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While Nerf Herder now records for the indie label Honest Don's, The Bloodhound Gang is currently labelmates with Love's band, Hole. Like Blink-182 and The Offspring before them, The Bloodhound Gang has used humor as a weapon to wedge its way onto pop radio between preteen pop and testosterone-heavy Ozzfest fare. (The group occasionally merges these styles in concert with a bit Thünder refers to as "what if Marilyn Manson covered the Backstreet Boys?")
"Everyone's tired of the seriousness in rock," Thünder says. "For a while there, it was Matchbox 20 or Rage Against the Machine. Everyone was singing about love or politics. That's great, Rage Against the Machine, I'm sorry for the people of Peru, but I came to the show to drink beer, get rowdy, and jump around with my friends. It's time for people to relax a little. Of course, I think everything goes in cycles. In a few years, bands like us won't be able to exist, and it will be back to complaining about the president."
Perhaps misreading such a cycle, Arista dropped Nerf Herder (despite the fact that the group once delivered a rocking rendition of "Happy Birthday" to the label's head honcho, Clive Davis), and the band eventually ended up on Honest Don's, a San Francisco-based indie with ties to heavyweight melodic-punk label Fat Wreck Chords. "We wrote a lot of songs for Arista, and it turned out that none of them were really up to major-label quality," Gripp says with undue modesty, considering that tunes such as "Pantera Fans in Love" and "She's A Sleestak" would put the vast majority of major-label rock offerings to shame.
Nerf Herder is enjoying its share of success. How to Meet Girls is the highest charting college-radio album ever released on Fat Wreck Chords or Honest Don's, an impressive task considering that acclaimed artists such as The Muffs and No Use For A Name call those labels home. And although the group's submissions to the soundtracks for Home Alone 3 and Muppets in Outer Space were rejected, a situation Gripp describes humorously on Nerf Herder's Web site (see http://cahnman.com/nerfherder/music/meetgirls-liner.htm), its theme song for Buffy the Vampire Slayer continues to provoke new interest in the band. For the next few months, Gripp and company will tour with friends, collaborating on songs (Thünder has been known to join the band during "Sorry," Gripp joins the Gang for "I Hope You Die," and the whole touring cast often takes the stage during "Fire Water Burn"), and playing its infectious tunes to packed venues full of impressionable potential fans. Even the pessimistic Gripp might be prodded to admit that things could be much worse. However, budget constraints have him questioning the band's future beyond its current tour.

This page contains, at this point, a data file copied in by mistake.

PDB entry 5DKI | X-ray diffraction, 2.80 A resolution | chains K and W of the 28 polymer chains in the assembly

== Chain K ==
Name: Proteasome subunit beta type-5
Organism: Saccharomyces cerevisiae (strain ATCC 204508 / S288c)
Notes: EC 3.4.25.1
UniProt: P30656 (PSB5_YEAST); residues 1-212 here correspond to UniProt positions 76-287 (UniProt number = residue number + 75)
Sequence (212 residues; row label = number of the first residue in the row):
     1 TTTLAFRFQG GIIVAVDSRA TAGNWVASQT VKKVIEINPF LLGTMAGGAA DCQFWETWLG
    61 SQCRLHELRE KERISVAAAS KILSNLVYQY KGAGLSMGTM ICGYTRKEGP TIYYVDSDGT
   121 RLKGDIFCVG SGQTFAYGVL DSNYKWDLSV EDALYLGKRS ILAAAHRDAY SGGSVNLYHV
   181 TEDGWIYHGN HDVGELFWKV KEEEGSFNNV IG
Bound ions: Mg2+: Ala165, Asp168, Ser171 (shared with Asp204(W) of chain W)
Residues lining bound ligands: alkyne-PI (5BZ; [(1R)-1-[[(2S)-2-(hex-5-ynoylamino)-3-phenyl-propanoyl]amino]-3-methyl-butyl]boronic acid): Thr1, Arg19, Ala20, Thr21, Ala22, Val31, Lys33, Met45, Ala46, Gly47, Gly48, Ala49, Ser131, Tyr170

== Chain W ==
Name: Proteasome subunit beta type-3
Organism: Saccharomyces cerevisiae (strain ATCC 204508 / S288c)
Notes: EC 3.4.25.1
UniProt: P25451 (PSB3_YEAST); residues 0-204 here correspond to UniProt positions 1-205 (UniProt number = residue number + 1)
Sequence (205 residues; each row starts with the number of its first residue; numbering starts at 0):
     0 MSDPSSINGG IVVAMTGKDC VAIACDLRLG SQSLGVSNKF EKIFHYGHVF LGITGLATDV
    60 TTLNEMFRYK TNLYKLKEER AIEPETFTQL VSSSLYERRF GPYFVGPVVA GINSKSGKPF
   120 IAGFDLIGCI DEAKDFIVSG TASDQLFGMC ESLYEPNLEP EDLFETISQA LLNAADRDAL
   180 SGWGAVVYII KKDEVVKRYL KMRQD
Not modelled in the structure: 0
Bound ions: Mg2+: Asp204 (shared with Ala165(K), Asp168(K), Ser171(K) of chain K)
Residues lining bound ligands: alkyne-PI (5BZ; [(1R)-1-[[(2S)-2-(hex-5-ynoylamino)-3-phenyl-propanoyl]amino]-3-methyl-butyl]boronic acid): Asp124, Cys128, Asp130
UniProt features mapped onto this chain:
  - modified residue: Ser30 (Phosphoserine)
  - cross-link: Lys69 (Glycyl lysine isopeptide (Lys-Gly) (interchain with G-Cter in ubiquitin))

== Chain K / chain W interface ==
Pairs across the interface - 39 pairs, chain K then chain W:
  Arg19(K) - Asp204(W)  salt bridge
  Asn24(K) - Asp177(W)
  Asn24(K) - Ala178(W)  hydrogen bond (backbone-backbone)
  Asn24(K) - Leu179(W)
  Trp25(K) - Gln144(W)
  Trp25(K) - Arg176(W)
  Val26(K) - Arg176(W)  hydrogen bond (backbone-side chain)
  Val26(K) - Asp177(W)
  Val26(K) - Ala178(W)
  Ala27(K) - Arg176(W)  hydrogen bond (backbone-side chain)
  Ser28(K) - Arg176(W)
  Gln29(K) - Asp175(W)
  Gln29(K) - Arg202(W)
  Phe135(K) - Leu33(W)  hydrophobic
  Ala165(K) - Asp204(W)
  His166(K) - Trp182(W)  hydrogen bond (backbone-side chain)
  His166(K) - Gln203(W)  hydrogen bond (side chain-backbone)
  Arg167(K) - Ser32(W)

"I don't know what the future holds," he admits. "We have a lot of songs just sitting around, and maybe we'll use some of them if we make another record. Unfortunately, at this point we don't know if we will. We've blown all our tour support on this tour. We don't really have a lot of money to work with, and it's all going into this tour."
Money problems have also prevented the group from making any videos for songs from How to Meet Girls, which is unfortunate given the amusing content of the "Van Halen" and "Sorry" videos, which featured such guest stars as Valerie Bertinelli and Mark Hamill. Thankfully, The Bloodhound Gang has picked up the slack with its "Bad Touch" video, which features the group donning monkey suits while chanting You and me baby ain't nothing but mammals/So let's do it like they do on the Discovery Channel. This song's funk/synth sound differs somewhat from the blend of indie rock and sleep-deprived rap that characterized its previous hit single, "Fire Water Burn," but Thünder says this doesn't mean the group is headed in a different direction. After starting in 1993 as a band that relied solely on samples and sequencers, The Bloodhound Gang, since the release of 1996's One Fierce Bear Coaster, has attempted to become fluent in nearly any musical language.